Kinetic and kinematic data collected from controlled low-speed rear-end crash tests are typically limited to normally seated volunteers, cadavers, and anthropomorphic test devices (ATDs). Biomechanical analyses of occupants involved in real-world accidents, however, frequently involve out-of-position occupants.
The geometry of the subject driver compartment and an occupant in a normally seated position (upright and face-forward) and an out-of-position configuration (upright with axial rotation of neck/trunk to the left or right) was imaged using a Faro Focus 3D laser scanner. The collision pulse based on the collision reconstruction was applied, and linear head acceleration and cervical spine compression were recorded and compared between each seating position in MADYMO.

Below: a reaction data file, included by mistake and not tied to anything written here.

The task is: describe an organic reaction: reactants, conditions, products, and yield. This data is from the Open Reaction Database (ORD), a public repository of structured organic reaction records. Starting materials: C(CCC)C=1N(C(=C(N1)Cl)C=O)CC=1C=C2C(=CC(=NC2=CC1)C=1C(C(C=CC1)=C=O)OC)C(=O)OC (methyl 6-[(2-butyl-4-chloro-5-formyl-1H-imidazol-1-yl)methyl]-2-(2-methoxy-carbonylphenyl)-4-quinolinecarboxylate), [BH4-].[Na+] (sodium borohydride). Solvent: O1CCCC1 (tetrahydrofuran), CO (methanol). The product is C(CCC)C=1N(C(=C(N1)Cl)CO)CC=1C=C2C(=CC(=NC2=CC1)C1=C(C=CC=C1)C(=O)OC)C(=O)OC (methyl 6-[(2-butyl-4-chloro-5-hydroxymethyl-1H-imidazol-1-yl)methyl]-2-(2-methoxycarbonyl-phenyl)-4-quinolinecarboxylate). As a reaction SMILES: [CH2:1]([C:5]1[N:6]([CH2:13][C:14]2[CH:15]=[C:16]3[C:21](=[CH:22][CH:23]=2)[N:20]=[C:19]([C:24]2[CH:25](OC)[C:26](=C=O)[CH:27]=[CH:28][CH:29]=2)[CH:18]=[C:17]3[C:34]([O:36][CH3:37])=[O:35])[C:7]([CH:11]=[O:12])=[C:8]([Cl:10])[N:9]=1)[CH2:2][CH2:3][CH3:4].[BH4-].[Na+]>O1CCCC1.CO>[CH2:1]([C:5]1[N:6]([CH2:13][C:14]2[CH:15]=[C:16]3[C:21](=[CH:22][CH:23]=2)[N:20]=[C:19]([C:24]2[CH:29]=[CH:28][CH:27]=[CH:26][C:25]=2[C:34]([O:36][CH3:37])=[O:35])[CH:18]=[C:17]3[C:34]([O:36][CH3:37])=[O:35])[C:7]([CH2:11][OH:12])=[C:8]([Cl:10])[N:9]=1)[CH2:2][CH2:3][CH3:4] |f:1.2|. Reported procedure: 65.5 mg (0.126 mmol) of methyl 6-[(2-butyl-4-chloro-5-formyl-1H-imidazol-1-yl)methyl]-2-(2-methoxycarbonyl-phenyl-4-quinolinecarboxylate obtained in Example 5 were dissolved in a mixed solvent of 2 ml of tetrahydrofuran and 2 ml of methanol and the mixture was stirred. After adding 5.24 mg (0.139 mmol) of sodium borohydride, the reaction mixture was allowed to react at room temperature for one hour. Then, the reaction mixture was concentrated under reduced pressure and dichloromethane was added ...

The subject-specific seating positions were accurately captured and reconstructed in the MADYMO environment. Occupant kinematics between the two seating positions were grossly consistent with each other, and with kinematics previously demonstrated in normally seated volunteer, cadaver, and ATD tests. Axial rotation of the head/trunk during low speed rear-end impacts did not appreciably affect peak cervical compression or linear head acceleration compared to a normal seating position.